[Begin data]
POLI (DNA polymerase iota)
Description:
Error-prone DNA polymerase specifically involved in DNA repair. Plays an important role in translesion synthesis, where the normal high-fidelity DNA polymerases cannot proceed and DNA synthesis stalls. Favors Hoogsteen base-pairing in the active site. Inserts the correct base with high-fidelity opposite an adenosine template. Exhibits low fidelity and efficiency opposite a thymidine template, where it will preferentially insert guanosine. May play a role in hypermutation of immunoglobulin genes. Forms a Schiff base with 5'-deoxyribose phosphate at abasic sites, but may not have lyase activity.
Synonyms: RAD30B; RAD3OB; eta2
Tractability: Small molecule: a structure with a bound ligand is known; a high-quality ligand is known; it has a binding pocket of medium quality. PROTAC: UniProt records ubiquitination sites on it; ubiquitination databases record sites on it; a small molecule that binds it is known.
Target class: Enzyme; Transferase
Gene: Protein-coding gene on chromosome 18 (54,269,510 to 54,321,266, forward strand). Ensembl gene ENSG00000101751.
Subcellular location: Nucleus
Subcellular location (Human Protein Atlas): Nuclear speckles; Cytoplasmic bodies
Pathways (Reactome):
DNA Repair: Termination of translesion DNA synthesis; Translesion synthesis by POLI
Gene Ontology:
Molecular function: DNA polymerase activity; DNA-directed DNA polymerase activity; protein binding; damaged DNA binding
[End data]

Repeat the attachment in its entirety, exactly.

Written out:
POLI (DNA polymerase iota)
Description:
Error-prone DNA polymerase specifically involved in DNA repair. Plays an important role in translesion synthesis, where the normal high-fidelity DNA polymerases cannot proceed and DNA synthesis stalls. Favors Hoogsteen base-pairing in the active site. Inserts the correct base with high-fidelity opposite an adenosine template. Exhibits low fidelity and efficiency opposite a thymidine template, where it will preferentially insert guanosine. May play a role in hypermutation of immunoglobulin genes. Forms a Schiff base with 5'-deoxyribose phosphate at abasic sites, but may not have lyase activity.
Synonyms: RAD30B; RAD3OB; eta2
Tractability: Small molecule: a structure with a bound ligand is known; a high-quality ligand is known; it has a binding pocket of medium quality. PROTAC: UniProt records ubiquitination sites on it; ubiquitination databases record sites on it; a small molecule that binds it is known.
Target class: Enzyme; Transferase
Gene: Protein-coding gene on chromosome 18 (54,269,510 to 54,321,266, forward strand). Ensembl gene ENSG00000101751.
Subcellular location: Nucleus
Subcellular location (Human Protein Atlas): Nuclear speckles; Cytoplasmic bodies
Pathways (Reactome):
DNA Repair: Termination of translesion DNA synthesis; Translesion synthesis by POLI
Gene Ontology:
Molecular function: DNA polymerase activity; DNA-directed DNA polymerase activity; protein binding; damaged DNA binding